HANFORD, Calif. - Ninety-one days after a young mother's death in a hit and run crash, her family desperately wants justice and they're making a plea for help.
"The CHP - I know they're doing as much as they can, but we need more," said the victim's father, Robert Ramos, who is also finding meaning in his family's grief.
The man suspected of crashing into Brittany Ramos-Ibarra disappeared into the night on November 1 and even though the CHP got a warrant to arrest him, they haven't caught him.
Her parents have a hard time talking about it without crying, but they've found one very important outlet. The crash was so gruesome, CHP officers told Brittany's parents not to even look at her body.
They saw the crushed car and her scattered belongings and started to put together the puzzle of her death. But three months later, it's an incomplete picture.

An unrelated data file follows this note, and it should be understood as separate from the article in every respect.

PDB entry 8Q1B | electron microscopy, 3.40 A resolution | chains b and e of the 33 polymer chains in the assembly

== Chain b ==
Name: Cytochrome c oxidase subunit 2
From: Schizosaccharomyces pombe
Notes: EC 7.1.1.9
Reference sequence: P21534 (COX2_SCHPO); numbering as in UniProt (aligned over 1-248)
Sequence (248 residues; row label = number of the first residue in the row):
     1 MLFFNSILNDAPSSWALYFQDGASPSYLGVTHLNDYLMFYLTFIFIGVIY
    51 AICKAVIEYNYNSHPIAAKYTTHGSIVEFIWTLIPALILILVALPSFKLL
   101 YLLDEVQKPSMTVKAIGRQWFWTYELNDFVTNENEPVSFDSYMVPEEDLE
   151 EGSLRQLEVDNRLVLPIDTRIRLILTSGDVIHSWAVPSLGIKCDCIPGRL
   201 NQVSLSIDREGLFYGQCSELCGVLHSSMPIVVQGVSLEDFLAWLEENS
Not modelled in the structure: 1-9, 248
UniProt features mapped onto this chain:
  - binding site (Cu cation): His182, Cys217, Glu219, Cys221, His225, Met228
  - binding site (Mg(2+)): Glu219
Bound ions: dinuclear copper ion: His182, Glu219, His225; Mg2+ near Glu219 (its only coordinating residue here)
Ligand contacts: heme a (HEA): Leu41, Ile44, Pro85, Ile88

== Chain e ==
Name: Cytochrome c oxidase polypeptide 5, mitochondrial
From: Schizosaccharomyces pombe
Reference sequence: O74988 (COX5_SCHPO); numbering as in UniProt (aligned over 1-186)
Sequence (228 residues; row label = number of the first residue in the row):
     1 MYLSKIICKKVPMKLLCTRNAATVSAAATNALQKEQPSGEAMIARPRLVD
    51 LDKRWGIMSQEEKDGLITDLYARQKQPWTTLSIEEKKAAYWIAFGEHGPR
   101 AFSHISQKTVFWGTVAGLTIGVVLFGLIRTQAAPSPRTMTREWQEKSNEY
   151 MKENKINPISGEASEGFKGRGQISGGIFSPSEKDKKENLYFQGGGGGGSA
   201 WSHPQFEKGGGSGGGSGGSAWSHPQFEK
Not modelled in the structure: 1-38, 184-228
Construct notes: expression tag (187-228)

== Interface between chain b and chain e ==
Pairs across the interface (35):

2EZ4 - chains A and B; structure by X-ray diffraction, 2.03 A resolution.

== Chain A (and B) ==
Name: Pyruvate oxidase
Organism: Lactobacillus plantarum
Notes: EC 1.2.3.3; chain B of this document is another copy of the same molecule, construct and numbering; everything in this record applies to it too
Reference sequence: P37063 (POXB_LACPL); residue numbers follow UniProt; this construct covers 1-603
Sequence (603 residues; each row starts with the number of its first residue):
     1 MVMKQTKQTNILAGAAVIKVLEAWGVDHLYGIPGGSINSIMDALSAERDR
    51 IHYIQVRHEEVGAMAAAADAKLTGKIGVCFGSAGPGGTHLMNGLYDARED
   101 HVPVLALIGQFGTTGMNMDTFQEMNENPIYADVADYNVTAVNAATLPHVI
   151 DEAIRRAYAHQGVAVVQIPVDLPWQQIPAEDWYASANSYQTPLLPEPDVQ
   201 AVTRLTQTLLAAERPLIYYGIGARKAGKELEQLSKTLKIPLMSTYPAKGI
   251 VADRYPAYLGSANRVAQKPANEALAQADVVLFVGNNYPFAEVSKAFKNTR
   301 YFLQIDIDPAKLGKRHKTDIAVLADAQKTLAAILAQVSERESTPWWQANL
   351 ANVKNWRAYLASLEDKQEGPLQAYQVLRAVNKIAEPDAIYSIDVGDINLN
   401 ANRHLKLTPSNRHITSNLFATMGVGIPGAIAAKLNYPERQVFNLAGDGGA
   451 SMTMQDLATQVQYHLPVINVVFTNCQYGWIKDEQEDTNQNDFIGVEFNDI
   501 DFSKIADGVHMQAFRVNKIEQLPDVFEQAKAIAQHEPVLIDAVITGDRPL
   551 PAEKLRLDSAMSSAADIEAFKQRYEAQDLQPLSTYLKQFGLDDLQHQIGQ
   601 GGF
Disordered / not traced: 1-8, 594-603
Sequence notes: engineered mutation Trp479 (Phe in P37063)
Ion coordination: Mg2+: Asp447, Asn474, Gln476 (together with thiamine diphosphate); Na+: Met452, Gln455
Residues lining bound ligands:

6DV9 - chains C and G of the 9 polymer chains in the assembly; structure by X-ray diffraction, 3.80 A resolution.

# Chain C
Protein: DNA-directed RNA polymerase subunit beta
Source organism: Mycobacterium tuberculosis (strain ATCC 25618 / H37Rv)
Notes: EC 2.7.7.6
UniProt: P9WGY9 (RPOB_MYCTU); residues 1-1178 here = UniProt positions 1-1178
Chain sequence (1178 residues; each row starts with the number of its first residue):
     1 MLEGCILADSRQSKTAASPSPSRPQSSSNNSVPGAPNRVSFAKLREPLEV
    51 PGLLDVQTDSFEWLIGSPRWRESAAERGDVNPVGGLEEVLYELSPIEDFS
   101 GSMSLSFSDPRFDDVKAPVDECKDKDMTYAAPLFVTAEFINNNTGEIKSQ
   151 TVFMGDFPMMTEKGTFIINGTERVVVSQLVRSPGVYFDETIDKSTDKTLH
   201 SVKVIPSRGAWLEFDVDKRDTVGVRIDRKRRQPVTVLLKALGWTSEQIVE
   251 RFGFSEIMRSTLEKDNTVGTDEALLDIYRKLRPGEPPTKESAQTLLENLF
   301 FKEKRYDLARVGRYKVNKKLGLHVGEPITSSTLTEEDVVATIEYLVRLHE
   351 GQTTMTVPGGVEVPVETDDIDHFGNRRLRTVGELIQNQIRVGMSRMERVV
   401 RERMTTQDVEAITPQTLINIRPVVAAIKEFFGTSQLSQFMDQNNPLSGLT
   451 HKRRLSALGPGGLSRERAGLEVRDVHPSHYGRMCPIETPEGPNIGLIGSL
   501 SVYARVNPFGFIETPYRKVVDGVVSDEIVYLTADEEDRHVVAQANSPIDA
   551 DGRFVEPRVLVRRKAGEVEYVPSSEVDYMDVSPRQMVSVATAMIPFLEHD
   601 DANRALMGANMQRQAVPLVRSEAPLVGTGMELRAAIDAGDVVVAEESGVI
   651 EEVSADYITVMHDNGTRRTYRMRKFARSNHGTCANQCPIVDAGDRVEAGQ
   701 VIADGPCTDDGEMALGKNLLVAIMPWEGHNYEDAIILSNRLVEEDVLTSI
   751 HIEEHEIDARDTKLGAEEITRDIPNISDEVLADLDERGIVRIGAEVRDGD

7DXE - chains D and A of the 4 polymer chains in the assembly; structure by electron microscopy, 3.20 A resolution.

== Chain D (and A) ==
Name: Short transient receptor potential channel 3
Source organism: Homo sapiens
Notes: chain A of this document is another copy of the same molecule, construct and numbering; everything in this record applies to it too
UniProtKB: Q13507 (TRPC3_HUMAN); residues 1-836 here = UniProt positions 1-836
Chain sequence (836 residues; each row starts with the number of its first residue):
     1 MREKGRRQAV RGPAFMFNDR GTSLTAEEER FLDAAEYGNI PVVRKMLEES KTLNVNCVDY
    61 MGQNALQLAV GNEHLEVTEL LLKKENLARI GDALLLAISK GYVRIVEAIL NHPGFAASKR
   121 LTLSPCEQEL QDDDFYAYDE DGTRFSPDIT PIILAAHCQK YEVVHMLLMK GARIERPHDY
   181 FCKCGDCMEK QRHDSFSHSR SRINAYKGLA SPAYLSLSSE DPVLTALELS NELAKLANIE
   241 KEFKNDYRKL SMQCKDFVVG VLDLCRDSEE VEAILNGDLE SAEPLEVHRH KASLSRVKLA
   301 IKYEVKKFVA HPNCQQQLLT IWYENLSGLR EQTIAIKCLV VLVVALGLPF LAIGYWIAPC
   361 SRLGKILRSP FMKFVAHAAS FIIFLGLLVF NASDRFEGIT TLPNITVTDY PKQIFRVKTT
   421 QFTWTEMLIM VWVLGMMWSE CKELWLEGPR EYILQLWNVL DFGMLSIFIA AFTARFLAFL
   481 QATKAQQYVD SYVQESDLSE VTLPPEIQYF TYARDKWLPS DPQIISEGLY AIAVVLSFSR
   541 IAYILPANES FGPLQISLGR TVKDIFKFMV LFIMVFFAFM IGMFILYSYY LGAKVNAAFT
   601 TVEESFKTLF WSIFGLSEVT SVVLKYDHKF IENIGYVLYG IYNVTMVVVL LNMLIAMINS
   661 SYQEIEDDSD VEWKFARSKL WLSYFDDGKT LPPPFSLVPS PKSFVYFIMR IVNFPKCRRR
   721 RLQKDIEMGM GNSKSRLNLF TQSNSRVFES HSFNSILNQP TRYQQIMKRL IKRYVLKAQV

"I guess with the justice system, they will put the rest of the puzzle together, but we're missing a piece right now so it's hard to go forward and finish the puzzle and it's hard," said Ramos. "It's hard."
Investigators found Luis Osejo's BMW on the highway and they believe he rammed Brittany's car from behind.
The 33-year-old is a familiar face in the South Valley. He won a $1 million prize in the lottery six years ago in Dinuba and he's well known in Visalia too.
But despite his recognizable face, CHP officers haven't caught him yet. Investigators don't think Osejo has left the country and they suspect people may be helping him hide.
"We need to keep the pressure on and we need to keep the word out there that Mr. Osejo should turn himself in, whether or not he was driving the vehicle," said Butch Wagner, an attorney for the Ramos family.
Robert Ramos says Osejo needs to man up and turn himself in. He wants to face the suspect and get closure. But he's also turning his grief into a positive.
When another South Valley family lost a father in a hit and run crash on Christmas night, he reached out to comfort them and lead them towards the help they'd need.
"Brittany's death, I could use it to help another family," Ramos said. "So, it kind of felt good and it served a purpose why she died to me."
The CHP submitted a felony hit and run case to the Tulare County DA's office. Prosecutors say they're reviewing it now and once they file a case, investigators can get U.S. marshals involved in the search for Osejo.